The following explains the Harvard citation style. It is important to note that there are many interpretations of it, especially in reference management software such as EndNote. The information on this page is based on the 6th edition of the Style manual for authors, editors and printers (Snooks & Co. 2002).
The Harvard citation style is an Author-Date referencing system.
Referencing an idea
Referencing a quotation
Citing a source within a source
Where your source quotes or refers to another source, for example Unsworth refers to previous work by Halliday on linguistics, the citation might read thus:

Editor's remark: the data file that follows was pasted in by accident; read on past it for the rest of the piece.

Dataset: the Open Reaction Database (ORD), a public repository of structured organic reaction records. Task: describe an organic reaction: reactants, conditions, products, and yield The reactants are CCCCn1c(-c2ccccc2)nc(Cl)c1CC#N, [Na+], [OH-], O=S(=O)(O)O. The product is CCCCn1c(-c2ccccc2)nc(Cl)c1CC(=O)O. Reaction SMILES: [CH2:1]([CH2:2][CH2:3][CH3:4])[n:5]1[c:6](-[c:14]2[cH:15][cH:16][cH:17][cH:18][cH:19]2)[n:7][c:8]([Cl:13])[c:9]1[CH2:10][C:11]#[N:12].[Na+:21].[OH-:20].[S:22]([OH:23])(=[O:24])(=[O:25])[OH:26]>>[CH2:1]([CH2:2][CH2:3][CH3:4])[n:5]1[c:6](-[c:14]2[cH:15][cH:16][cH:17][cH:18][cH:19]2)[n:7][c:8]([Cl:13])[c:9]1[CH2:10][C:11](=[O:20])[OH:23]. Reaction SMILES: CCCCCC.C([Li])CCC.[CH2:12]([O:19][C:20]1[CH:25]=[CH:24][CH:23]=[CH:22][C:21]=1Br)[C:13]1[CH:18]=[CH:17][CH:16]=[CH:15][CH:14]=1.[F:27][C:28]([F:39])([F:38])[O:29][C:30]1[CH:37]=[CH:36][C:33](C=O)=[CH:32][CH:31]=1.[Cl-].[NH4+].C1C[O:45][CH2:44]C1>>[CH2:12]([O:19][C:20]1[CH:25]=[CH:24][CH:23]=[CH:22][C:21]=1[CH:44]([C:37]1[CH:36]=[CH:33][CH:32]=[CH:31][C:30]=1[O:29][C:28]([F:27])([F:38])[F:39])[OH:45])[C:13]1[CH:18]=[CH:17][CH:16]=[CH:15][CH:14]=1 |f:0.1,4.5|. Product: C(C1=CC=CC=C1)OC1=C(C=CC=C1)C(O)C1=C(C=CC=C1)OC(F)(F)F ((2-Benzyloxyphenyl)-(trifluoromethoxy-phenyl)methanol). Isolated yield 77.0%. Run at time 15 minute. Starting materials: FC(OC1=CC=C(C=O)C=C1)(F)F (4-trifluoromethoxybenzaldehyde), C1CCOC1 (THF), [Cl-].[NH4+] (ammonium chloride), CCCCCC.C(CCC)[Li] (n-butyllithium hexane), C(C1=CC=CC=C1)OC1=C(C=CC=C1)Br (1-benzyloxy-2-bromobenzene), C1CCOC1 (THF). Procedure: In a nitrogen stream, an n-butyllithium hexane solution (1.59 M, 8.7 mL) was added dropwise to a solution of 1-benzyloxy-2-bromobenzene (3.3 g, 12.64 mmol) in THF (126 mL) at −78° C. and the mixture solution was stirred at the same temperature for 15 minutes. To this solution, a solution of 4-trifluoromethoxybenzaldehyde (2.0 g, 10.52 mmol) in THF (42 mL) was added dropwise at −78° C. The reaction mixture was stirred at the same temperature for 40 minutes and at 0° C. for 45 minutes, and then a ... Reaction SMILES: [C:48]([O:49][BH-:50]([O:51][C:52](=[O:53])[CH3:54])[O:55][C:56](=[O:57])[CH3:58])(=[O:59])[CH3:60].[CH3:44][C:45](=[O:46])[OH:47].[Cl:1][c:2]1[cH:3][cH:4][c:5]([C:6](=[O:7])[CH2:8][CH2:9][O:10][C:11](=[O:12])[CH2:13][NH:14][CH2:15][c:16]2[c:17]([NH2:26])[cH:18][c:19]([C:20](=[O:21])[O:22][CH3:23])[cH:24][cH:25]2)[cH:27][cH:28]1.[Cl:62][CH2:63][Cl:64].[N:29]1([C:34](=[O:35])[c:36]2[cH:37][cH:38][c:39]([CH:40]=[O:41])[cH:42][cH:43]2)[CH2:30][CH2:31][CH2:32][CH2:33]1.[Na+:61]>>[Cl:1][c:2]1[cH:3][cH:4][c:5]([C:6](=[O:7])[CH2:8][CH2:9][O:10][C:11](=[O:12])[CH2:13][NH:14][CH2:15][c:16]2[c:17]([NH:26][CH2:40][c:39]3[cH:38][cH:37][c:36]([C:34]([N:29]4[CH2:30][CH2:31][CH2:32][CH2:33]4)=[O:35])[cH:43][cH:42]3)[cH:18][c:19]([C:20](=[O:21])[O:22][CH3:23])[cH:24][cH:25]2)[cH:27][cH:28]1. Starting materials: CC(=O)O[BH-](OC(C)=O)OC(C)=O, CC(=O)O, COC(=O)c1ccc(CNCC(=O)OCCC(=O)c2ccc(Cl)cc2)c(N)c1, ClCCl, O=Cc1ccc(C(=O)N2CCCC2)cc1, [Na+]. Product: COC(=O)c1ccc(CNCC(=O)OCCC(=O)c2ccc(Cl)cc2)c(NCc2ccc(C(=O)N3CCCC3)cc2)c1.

Only Unsworth will appear in the Reference list at the end of your assignment
A Harvard reference list should be ordered alphabetically by author and then chronologically by year of publication. For instances of multiple articles with the same authors and years of publication, please see the complete guide.
The Harvard style on this and many other Library guides is based on the following AGPS text:
The Harvard output style in EndNote may not suit departmental requirements. Choose Harvard_UQ for an output style that is based on the (2002).
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